“As special needs parents we don’t have the power to make life ‘fair,’ but we do have the power to make it joyful.”
Like most difficult situations in life, you never really know what it is like to raise a special needs child until you have one. And even then, like all children, special needs children don’t come with a manual, and raising them can be even harder to navigate. Special needs children often require more time, more patience, and more attention than an average child. Once more, they can also need medical care that is intensive and puts additional demands on a parent’s time. It is essential to be realistic about what you can and can’t control, to keep yourself both emotionally and physically healthy. And also, to take time for yourself, even if it feels wrong.
1. Appointments, Appointments, Appointments
Thank goodness there are special therapies to help children with special needs to be successful in the world. But those treatments often require additional time from parents. It isn’t just about the driving back and forth and sitting through therapy appointments; there are evaluations, meetings with specialists, and continual and endless reevaluations along the way. Sometimes it can feel like all you see is a waiting room or a doctors’ office.
2. Sometimes you Have to Lower Your Expectations
When you were pregnant with your child, you probably had everything down from their career to their college chosen, in your mind. Parenting sometimes requires that you temper your expectations and wants for your child against what they are capable of. And that might involve lowering your expectations for them.
When it comes to raising a special needs child, if you set your expectations of them too high, not only will it end up frustrating you and potentially leading to disappointment, you can fail to see when they do things spectacular. Raising a special need child means taking delight in the smaller accomplishments instead of focusing on when they fall short.
3. You Have to Learn to Ignore Criticism
It is usually the parents of perfectly behaved children who think they have it all figured out. What the parent of a special needs child realizes is that you can be the most impressive, educated, and loving parent in the world, but you can’t change those things about your child that might make them misbehave or act inappropriately.
As a special needs caregiver, you have to learn to ignore criticism and not take it to heart. No one knows what it is like to have a special needs kid unless they actually do. So let them judge your parenting and think that they can do better. You have to know in your heart that you are doing the best job possible with significantly more hurdles.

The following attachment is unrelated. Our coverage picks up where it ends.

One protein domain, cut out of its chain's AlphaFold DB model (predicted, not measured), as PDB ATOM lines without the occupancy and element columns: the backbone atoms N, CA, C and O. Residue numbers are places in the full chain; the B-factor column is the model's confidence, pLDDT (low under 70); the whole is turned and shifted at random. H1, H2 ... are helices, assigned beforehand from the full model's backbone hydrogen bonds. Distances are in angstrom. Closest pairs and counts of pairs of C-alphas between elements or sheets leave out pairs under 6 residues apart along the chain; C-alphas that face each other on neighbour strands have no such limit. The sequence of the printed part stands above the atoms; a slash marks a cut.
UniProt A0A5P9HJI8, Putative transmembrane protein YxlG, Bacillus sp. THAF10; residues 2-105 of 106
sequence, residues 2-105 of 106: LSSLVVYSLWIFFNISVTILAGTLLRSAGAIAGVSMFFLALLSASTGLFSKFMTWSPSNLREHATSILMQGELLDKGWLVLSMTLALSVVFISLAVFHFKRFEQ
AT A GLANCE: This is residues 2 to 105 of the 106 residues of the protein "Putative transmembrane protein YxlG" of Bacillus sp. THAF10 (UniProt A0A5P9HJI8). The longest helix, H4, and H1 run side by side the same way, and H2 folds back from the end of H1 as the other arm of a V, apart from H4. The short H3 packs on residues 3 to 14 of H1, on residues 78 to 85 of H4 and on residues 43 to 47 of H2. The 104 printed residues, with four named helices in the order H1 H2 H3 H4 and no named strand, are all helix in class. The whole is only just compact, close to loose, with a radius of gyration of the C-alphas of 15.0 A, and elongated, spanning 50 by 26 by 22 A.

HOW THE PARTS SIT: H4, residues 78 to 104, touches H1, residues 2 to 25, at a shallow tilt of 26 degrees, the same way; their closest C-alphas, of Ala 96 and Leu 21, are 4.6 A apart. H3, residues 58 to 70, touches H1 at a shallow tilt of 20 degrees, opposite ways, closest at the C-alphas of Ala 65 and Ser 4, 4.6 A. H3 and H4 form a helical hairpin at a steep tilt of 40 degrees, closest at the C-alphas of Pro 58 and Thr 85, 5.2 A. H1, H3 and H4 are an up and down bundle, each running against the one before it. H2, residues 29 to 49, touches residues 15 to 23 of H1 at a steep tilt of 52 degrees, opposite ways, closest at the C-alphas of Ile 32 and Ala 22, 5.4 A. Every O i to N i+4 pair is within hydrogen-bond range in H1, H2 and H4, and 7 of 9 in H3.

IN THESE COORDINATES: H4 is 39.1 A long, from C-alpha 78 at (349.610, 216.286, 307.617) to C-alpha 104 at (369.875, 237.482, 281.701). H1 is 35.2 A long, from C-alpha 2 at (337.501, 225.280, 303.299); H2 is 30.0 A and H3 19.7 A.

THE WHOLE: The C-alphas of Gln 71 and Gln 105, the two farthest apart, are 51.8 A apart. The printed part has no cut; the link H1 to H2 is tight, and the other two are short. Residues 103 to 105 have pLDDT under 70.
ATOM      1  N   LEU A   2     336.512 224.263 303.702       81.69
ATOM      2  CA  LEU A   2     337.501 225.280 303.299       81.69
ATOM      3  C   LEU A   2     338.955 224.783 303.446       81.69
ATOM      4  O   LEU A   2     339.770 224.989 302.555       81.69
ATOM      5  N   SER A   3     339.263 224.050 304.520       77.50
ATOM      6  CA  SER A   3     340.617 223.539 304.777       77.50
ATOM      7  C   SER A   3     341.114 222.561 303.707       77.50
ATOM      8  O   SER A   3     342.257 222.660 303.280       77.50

4. You Have to Develop a Thick Skin
Even though you have a special needs child, it doesn’t mean that when they are teased or made fun of, it doesn’t hurt you just as much. As a parent of a special needs child, you have to develop a thick skin and learn to turn the other cheek. People are going to gawk and stare. And there will be children who will bully and tease your child.
Focus on making sure that your child knows how to stand up for themselves and not to internalize what is said to them. If you are hurting for them, there is a great chance they are hurting too, even if they can’t show it. People can be ignorant and make poor choices, but those choices are on them, not on you or your child.
5. You Have to be More Patient With Their Learning Curve
Having a special needs child takes more time than average parenting. On top of all of the therapies and medical problems, teaching your child takes more repetition and focus. Whereas the parent of an average child might have to show their child how to tie their shoes a couple of times, it might take you one hundred times.
And they still might not get it. Creativity is a special needs parent’s greatest tool. Try not to get frustrated if they simply can’t catch on to something. It is okay to help them do things they can’t. And if they finally get it at some point, great. If not, accept it.
6. You Have to Practice More Acceptance
It is hard to accept those things about your child that you don’t like. Even people who have children without any special needs can wish their child had a talent, a skill, or looked differently. If you hold onto all of the things that you wish they could do, you are missing out on finding their greatest talent and making sure they do great things with it. Learning to accept those things your child can’t do will help you to see all the miraculous things they can.
7. Life Skills Trump Success Sometimes